Somehow, someway, I have managed to read almost an entire book in the past couple weeks. Spook, by Mary Roach. Not only does she write about casing out supernatural activity, but she is witty. She reminds me of myself, if I had the time and funds to go around proving/disproving supernatural forces at work. And, in case you had any doubts about me, I totally believe in the spirits, and I am completely convinced that no one will ever adequately prove their existence.
I don’t think anyone realizes how hard it is for me to finish reading a book. The bookshelves in my living room make me look fairly well read, if not moderately scholarly. And I have read . . . most of the books. Half of the books, at least. I have a handful of favorite books, but when I start to think of what they are, the same few that pop into my head. It’s true, Gone With the Wind is my favorite book. It took me almost three months to finish. For me that seems like a very long time.
I’m actually a pretty fast reader, but I am not a focused reader. It is incredibly hard for me to sit down, open a book, and just stare at it. That doesn’t sound so hard, but what about the perfect place? The right amount of pillows? My cup of tea? A blanket? What about the sounds that are going on all around? What about the kitchen? Is it clean? Do I care if it is clean? I couldn’t possibly read while there is a pile of laundry in the room with me (not that I will fold it, I will just actively ignore it, which means watching reruns of Criminal Minds, or CSI in the middle of the afternoon). Are my kids thoroughly occupied? If not, I will have one jumping on my lap, and one strangling me from behind in my chair. I can’t read from this position, but I can play Bejeweled on my phone. And what else, what else, what else? That is how I feel about reading during the day.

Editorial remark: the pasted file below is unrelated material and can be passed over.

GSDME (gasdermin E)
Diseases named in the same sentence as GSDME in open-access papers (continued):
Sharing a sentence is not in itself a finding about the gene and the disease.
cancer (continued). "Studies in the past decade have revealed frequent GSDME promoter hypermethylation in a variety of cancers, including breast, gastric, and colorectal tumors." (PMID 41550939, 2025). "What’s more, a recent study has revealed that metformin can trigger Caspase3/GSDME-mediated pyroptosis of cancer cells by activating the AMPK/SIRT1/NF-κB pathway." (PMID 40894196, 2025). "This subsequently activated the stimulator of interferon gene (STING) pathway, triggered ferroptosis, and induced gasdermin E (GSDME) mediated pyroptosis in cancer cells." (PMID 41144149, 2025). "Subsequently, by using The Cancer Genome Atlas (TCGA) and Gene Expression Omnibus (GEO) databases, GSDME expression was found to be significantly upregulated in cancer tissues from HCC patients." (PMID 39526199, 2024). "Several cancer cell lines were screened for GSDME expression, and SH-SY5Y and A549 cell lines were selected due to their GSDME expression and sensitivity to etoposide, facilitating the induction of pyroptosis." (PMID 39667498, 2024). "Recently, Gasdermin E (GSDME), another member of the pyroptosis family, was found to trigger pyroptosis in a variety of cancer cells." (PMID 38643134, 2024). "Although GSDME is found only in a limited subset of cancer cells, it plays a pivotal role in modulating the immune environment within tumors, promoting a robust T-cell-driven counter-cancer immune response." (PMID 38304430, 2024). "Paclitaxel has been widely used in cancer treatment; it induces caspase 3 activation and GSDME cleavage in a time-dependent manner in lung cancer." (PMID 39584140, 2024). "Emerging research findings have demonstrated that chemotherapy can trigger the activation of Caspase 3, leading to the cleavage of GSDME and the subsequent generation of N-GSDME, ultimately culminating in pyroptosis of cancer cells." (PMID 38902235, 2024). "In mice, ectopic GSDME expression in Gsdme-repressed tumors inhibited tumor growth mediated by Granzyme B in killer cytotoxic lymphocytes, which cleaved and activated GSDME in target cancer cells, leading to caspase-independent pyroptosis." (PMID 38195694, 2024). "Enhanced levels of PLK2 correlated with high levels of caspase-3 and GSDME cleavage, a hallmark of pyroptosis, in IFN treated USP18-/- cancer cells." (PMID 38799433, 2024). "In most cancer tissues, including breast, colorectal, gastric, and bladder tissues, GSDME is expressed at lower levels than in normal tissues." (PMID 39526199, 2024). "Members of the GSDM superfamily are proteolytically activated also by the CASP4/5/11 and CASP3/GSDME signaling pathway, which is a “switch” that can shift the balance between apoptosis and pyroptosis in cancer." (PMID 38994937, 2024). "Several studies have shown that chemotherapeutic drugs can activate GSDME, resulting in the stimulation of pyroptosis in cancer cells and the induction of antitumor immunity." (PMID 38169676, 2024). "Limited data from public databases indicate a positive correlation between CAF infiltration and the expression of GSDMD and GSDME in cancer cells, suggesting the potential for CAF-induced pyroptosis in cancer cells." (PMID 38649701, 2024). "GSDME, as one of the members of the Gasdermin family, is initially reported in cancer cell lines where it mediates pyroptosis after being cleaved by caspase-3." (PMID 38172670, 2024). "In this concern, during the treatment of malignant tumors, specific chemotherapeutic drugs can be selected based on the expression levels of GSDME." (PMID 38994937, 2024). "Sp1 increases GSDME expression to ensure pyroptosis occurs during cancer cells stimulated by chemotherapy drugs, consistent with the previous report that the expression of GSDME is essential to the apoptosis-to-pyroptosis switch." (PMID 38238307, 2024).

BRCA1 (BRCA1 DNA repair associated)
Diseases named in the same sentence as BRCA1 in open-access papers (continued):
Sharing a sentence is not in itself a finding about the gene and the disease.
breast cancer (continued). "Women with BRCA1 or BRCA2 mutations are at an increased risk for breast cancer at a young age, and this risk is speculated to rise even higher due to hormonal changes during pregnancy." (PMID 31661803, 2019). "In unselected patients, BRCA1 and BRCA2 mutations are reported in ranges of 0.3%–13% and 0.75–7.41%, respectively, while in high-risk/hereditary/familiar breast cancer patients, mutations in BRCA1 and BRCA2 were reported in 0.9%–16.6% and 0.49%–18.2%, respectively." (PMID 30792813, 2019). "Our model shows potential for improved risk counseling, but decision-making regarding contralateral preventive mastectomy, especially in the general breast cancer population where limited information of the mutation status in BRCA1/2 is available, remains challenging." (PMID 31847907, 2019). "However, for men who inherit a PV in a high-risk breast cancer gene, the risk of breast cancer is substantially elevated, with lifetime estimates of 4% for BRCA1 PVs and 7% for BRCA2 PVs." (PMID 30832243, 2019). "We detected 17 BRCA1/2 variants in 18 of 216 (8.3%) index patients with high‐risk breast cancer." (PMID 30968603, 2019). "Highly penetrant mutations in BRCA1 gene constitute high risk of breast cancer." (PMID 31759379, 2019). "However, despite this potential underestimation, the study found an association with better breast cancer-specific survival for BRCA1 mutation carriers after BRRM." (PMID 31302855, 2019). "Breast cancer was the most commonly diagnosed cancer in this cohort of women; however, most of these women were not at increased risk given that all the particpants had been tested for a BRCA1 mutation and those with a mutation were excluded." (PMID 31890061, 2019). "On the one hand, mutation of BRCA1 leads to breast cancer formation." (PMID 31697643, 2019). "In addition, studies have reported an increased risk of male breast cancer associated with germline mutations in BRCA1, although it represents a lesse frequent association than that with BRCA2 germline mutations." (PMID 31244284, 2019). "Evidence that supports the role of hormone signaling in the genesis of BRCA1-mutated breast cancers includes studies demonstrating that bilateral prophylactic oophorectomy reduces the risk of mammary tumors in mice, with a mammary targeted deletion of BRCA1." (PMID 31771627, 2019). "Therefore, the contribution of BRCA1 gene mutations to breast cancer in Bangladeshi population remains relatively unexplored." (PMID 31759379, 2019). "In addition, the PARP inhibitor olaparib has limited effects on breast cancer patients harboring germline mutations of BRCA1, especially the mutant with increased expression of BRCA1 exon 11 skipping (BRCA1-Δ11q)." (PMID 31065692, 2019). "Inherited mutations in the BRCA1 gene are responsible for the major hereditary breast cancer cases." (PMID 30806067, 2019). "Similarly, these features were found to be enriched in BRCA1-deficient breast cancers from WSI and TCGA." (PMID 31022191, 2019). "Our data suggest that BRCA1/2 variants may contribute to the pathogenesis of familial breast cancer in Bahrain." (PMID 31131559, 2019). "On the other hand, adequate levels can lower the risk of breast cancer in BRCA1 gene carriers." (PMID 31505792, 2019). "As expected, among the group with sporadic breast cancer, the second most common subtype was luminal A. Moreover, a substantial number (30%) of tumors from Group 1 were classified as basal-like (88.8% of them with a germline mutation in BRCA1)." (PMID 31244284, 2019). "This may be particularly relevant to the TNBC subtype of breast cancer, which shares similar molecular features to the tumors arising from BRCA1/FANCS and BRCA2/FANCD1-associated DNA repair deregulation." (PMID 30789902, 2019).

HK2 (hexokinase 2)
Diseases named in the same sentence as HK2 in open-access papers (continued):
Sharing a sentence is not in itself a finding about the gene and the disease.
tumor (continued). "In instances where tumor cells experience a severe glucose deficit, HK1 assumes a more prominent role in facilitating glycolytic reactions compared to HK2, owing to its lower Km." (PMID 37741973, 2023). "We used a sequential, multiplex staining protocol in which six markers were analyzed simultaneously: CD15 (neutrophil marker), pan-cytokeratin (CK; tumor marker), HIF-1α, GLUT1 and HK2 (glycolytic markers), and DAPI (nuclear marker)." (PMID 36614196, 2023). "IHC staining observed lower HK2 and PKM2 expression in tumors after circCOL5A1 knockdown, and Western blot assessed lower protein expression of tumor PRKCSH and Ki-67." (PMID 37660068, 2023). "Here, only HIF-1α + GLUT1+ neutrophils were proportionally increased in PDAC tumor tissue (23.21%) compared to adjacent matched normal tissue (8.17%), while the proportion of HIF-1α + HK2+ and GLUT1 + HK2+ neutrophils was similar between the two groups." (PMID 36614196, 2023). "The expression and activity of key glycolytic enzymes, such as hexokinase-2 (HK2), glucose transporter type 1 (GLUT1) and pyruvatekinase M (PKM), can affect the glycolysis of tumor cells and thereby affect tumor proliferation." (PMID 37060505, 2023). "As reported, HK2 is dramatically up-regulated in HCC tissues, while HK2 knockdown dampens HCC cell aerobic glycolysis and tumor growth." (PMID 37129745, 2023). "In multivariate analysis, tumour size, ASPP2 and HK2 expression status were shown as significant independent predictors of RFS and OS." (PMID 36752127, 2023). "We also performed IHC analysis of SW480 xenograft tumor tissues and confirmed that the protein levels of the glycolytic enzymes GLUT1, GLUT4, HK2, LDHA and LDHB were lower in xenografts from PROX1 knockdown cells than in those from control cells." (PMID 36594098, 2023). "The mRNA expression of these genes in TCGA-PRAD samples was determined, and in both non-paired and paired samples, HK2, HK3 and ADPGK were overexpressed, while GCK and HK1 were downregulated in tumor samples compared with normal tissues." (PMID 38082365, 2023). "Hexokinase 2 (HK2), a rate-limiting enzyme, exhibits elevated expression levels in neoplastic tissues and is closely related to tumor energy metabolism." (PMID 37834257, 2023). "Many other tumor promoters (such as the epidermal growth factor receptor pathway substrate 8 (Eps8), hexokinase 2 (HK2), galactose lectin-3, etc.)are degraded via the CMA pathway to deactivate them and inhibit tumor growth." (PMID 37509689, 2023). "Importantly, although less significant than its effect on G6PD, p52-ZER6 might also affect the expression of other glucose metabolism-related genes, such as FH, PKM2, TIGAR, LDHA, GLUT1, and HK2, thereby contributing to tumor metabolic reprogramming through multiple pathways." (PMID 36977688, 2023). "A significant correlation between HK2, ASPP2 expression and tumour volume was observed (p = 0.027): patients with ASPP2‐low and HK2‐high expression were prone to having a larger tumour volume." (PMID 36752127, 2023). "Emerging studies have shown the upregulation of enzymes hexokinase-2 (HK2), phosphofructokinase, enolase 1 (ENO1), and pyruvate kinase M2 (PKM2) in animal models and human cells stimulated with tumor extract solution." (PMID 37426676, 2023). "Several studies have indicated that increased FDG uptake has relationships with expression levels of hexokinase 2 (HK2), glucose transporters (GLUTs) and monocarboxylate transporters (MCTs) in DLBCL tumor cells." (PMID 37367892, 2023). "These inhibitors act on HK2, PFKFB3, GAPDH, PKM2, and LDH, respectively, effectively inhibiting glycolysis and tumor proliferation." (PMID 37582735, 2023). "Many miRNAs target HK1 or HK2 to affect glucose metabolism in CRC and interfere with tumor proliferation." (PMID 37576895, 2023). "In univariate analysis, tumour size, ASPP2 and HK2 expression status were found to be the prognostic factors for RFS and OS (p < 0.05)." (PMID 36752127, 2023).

There are a few solitary moments before bed. Reading in bed is the best. There is peace, quiet, warm blankets, pillows—and one page later I am asleep. It is very hard to finish a book by reading one page a day.
So, thank you very much, blogging time, for taking me away from the 10 minutes of focus I will have to finish “Chapter 10, Listening to Casper: A psychoacoustics expert sets up camp in England’s haunted spots.” It promises to be very enlightening, and turn out exactly as one would predict a psychoacoustic analysis to be . . . I can only hope that it is as thrilling as the chapter about ectoplasm, and the mediums of the early 1920s (in which mediums stuff cheese cloth into any feasible, or unfeasible, bodily orifice to pull out during the key moment of a séance, proclaiming it was coming from the spirit world). I love this book way too much. I hope I finish it someday.